Companywide, consolidated gross margin in the quarter increased 140 basis points to 35.4 percent due to favorable channel and product mix.
SG&A expenses decreased 16 percent to $14.5 million, reflecting the cost-saving initiatives implemented in response to COVID-19.
The net loss in the quarter was $2.7 million, or 9 cents a share, compared to a net loss of $700,000, or 2 cents, in the year-ago quarter. Excluding transaction and restructuring costs, the adjusted net loss was $1.2 million, or 4 cents, compared to net income of $1.5 million, or 5 cents, in the same year-ago quarter.
Adjusted EBITDA in the quarter was a loss of $1.3 million compared to income of $1.6 million in the same year-ago quarter. The decline was primarily due to the revenue declines at Black Diamond.
Heightened Backcountry Skiing Interest Expected
Looking to the second half, Aaron Kuehne, chief administrative officer and CFO, said heightened demand for the Sierra business is expected to continue for the remainder of the year and likely into 2021. He cited strong demand both in domestic green box and OEM businesses as domestic partners restock their inventory as well as Sierra’s successful ammo initiative.
For Black Diamond, as more retailers continue to see their operations improve and consumers become more comfortable shopping those locations, sales are expected to improve. Added Kuehne, “We’ve built nice optionality in our own direct business and the ability to fulfill when our customers need us most, which should provide some resilience to any prolonged, stay at home mandates or regional virus spikes.”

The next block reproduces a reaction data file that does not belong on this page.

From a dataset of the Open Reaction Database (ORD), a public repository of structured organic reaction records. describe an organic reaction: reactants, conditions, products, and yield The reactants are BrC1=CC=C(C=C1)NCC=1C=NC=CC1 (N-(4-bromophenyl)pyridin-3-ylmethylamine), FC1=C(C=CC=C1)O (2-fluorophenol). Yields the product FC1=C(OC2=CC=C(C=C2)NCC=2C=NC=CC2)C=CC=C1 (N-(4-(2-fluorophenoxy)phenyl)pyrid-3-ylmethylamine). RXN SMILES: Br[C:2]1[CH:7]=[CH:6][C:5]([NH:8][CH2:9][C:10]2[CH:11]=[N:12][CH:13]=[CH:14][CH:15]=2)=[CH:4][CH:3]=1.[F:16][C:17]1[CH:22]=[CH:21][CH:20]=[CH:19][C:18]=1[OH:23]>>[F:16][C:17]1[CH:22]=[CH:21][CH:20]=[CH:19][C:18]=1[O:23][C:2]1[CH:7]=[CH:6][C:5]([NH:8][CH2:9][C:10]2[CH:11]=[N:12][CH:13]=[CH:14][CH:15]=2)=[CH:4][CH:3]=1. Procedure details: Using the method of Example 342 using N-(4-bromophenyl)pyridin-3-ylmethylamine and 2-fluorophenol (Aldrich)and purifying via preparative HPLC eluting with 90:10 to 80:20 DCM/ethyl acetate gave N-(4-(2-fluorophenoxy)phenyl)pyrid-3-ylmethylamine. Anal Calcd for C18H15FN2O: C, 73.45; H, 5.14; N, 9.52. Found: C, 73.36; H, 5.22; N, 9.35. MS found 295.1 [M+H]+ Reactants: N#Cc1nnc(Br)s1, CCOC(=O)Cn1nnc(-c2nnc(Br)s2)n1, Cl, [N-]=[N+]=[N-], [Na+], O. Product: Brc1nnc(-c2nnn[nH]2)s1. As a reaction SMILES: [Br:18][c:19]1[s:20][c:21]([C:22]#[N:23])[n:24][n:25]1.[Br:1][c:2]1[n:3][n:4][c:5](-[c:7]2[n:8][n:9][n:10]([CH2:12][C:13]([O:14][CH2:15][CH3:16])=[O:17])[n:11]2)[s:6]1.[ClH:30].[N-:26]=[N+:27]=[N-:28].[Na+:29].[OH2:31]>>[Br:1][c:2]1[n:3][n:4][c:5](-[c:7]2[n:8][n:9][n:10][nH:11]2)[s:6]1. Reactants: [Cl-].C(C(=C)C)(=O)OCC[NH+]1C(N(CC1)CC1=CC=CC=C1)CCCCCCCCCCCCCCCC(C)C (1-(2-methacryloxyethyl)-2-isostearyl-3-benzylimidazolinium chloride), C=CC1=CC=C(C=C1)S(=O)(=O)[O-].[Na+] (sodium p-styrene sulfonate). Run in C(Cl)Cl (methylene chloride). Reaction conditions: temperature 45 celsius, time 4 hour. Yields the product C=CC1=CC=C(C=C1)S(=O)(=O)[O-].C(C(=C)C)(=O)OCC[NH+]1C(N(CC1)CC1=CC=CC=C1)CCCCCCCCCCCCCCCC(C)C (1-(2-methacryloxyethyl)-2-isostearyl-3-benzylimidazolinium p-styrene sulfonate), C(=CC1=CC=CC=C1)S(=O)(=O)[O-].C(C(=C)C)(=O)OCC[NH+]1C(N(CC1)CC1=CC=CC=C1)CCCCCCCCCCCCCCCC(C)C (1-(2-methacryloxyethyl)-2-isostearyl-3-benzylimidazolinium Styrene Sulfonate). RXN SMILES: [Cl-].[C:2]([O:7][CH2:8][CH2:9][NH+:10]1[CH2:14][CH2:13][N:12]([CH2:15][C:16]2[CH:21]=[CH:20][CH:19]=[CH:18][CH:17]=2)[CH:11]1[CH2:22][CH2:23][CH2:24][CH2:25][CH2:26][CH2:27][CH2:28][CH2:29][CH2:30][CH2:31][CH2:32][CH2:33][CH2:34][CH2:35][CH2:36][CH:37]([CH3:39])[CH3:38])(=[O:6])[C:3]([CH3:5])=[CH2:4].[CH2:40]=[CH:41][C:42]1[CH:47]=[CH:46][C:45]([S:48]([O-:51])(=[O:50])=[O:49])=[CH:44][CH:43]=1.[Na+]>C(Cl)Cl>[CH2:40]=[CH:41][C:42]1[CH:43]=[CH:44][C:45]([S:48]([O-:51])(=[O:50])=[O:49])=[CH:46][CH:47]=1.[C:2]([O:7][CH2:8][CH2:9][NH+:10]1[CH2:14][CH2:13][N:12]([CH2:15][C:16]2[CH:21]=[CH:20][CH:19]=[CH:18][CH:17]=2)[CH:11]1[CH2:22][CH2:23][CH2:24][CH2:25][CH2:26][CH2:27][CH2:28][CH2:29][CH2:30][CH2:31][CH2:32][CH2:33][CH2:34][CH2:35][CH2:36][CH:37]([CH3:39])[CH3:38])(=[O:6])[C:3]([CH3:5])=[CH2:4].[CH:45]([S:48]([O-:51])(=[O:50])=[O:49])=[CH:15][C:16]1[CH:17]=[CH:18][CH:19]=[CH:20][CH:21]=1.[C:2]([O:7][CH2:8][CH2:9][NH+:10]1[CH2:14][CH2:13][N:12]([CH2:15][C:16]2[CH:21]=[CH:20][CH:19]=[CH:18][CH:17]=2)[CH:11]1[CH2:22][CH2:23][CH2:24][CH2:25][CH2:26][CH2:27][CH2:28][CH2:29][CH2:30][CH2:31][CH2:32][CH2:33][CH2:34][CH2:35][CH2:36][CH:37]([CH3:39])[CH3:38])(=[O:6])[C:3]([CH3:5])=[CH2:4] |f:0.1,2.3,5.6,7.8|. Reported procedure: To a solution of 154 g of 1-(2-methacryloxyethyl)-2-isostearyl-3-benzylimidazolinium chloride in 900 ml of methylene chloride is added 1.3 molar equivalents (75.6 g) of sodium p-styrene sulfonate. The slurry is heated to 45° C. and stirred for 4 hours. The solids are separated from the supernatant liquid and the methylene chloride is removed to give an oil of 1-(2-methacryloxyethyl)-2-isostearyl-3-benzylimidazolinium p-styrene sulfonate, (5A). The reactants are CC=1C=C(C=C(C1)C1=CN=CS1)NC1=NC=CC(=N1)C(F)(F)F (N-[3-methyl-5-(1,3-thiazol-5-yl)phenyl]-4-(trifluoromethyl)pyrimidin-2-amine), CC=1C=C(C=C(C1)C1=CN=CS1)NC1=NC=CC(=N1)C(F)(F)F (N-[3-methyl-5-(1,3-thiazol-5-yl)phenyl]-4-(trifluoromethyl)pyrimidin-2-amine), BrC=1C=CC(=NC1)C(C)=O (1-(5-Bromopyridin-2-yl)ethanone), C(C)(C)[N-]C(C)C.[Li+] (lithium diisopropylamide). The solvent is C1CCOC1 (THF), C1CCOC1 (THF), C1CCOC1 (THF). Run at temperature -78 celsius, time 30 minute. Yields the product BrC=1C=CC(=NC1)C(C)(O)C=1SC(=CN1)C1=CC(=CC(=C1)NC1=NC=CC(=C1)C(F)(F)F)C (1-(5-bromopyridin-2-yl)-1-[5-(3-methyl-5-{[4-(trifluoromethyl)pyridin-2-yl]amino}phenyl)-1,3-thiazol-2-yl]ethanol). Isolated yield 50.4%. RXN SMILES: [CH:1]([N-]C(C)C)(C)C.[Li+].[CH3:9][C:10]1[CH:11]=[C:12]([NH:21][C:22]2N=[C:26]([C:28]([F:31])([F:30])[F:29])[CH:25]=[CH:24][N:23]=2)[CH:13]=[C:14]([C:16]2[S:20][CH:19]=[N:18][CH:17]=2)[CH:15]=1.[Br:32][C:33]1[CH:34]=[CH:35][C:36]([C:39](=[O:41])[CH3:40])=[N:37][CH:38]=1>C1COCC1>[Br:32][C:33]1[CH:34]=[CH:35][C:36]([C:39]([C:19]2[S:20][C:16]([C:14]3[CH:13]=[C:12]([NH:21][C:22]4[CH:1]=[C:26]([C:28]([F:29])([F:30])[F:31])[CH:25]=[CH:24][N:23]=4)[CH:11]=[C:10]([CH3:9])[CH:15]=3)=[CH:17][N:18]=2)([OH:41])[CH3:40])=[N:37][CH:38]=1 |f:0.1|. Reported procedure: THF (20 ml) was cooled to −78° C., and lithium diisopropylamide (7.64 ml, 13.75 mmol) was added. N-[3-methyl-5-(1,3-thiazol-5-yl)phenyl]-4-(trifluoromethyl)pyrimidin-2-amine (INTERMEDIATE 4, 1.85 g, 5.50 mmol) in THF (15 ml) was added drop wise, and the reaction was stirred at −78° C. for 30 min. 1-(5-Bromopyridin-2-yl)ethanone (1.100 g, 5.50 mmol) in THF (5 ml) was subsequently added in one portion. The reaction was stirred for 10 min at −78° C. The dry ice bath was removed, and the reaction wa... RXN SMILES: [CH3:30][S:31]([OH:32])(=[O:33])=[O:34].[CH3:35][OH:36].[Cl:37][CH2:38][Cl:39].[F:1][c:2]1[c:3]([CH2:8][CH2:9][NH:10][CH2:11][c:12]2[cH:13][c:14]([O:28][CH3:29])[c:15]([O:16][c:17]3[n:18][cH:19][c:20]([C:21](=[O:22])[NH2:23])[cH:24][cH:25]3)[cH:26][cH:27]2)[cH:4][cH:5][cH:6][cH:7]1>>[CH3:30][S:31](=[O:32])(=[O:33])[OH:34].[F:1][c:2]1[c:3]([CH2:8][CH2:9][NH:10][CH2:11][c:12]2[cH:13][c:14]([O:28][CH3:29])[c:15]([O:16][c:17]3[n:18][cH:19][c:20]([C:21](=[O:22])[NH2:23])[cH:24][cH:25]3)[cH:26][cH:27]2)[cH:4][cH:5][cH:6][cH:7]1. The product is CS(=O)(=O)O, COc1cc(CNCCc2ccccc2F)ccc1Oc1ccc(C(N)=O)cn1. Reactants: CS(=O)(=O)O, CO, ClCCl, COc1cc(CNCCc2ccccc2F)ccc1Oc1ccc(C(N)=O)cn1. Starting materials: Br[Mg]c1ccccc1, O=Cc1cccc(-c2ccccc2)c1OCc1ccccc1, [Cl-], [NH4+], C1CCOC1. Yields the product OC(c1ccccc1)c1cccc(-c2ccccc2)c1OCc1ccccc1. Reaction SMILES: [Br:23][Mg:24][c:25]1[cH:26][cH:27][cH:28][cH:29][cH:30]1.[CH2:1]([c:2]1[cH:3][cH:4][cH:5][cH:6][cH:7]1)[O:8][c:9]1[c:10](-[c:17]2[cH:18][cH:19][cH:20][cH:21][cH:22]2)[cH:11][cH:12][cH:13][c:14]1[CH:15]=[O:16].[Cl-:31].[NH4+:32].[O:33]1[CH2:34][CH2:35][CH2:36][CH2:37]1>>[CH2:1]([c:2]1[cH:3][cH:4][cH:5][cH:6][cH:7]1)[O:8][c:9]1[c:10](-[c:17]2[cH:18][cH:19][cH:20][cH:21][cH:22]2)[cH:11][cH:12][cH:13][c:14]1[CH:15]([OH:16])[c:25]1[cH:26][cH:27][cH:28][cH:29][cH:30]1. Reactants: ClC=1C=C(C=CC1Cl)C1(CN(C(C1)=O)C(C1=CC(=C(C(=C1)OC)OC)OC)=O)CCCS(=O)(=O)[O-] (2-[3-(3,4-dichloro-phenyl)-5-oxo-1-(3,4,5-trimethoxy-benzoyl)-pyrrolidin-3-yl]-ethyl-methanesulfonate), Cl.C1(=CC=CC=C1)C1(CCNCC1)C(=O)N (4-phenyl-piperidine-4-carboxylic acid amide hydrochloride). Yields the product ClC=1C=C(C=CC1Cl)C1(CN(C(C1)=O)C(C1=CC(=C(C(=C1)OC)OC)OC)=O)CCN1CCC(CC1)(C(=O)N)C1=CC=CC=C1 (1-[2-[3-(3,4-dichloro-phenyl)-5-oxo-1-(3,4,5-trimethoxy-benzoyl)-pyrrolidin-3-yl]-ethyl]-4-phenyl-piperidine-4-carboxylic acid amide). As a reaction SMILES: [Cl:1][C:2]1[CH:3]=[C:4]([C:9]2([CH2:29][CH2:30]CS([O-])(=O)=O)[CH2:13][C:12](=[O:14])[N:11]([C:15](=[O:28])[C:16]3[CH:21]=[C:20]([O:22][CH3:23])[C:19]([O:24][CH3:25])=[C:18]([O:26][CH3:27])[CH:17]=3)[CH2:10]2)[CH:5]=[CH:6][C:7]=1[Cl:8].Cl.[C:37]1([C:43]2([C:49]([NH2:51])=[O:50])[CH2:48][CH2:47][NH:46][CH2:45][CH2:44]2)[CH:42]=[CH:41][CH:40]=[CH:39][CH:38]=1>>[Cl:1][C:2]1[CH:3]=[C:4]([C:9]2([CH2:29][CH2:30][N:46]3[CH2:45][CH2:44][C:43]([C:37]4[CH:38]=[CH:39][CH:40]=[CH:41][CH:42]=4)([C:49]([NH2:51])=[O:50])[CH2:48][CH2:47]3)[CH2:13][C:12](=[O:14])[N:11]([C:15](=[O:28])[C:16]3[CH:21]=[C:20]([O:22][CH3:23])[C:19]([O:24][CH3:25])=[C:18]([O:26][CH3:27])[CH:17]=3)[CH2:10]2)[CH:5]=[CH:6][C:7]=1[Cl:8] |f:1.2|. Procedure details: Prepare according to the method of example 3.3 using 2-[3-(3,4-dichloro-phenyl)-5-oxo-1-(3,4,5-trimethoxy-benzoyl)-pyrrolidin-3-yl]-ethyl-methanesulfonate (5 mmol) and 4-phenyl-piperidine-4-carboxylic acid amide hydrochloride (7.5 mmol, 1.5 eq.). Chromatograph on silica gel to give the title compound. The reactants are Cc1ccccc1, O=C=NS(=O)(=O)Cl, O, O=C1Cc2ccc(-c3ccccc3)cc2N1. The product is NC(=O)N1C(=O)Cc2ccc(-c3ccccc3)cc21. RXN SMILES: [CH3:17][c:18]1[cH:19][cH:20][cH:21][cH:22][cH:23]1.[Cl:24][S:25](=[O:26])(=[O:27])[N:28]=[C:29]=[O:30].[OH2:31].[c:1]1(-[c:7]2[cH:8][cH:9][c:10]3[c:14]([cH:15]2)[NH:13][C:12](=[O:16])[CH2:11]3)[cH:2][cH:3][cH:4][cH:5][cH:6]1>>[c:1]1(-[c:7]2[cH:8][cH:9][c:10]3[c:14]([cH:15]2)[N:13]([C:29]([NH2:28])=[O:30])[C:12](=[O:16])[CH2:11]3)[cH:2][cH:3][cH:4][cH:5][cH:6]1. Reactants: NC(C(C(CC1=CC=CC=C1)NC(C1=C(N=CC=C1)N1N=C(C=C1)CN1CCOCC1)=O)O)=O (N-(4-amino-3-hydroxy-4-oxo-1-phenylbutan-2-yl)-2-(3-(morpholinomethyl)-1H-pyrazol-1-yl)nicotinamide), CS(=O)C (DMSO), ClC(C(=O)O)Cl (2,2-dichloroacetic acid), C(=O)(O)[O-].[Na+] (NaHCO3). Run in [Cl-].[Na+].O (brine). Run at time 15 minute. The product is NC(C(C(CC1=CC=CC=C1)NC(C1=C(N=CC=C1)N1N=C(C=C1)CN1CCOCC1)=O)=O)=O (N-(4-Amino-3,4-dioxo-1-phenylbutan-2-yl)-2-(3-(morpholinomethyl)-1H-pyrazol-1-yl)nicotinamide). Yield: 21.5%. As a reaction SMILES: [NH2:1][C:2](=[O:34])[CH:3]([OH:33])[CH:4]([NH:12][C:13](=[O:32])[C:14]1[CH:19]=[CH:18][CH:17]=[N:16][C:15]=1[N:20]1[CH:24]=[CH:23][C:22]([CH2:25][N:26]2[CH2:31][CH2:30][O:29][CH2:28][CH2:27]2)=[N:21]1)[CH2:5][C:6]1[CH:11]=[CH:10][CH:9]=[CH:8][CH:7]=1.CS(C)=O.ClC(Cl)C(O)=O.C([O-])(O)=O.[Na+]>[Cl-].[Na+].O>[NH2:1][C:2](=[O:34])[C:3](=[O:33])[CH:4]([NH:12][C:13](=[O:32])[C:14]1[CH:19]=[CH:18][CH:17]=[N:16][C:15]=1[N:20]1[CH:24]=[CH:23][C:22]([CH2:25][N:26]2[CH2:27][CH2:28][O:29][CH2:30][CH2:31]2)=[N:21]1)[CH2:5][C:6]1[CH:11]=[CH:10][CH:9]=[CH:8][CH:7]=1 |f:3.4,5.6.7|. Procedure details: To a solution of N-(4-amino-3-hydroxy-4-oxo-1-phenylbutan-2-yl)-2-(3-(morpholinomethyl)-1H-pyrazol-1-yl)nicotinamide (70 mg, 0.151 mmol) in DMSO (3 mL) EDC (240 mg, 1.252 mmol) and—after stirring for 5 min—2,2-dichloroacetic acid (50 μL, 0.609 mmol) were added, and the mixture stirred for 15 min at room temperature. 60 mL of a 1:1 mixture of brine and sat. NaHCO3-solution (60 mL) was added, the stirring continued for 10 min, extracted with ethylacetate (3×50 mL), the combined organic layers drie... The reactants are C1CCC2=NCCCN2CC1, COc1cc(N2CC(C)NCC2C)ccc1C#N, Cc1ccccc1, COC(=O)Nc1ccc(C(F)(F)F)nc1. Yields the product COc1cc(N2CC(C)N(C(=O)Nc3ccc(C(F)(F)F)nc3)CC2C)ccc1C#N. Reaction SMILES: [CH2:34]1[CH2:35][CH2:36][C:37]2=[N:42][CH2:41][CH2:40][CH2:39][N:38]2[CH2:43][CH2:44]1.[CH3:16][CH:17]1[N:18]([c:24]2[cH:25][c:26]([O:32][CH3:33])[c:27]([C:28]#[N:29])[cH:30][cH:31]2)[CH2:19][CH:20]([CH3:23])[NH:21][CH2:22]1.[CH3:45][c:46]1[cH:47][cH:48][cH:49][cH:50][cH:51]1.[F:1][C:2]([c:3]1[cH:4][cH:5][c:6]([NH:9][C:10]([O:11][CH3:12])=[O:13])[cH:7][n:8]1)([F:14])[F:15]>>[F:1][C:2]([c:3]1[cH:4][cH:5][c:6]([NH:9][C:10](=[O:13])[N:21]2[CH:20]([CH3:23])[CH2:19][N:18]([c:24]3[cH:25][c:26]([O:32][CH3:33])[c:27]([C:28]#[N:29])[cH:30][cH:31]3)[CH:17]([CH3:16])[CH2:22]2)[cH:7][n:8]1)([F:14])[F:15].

Walbrecht added that the fact that 86 percent of Black Diamond’s sales are non-perishable equipment that is deemed as a necessity to the brand’s activity-based consumer is a unique asset during these uncertain times. He added, “In fact, we are quite optimistic by the early indications of interest for our backcountry products, especially in snow safety, as our consumer looks to get back outdoors.”
Asked about how the climb and ski categories are faring for Black Diamond given the reports that more Americans are seeking outdoor pursuits due to the pandemic, Walbrecht said Black Diamond’s climbing gear has seen a “good run” that he attributed to some climbing enthusiasts heading outdoors with regular gyms and climbing gyms closed.
He added, however, “Would we like to see it grow at the pace it was previously? Yes. Is it there yet? No. In Q2, it wasn’t. But as we get into later in the year, we’re seeing that momentum continue to build. And I think the summer just came a little later this year than normal.”
On skiing, he said there was a spike in backcountry skiing at the end of last year as resorts closed down and Black Diamond is seeing “increased demand early” as resorts still face challenges with social distancing. Walbrecht said, “I don’t anticipate that backcountry skiing will become the opposite and become 85 percent, 90 percent of skiing, but I do think it will see a strong surge and BD will benefit from that in the second half of the year.”
Photos courtesy Black Diamond, Sierra Bullets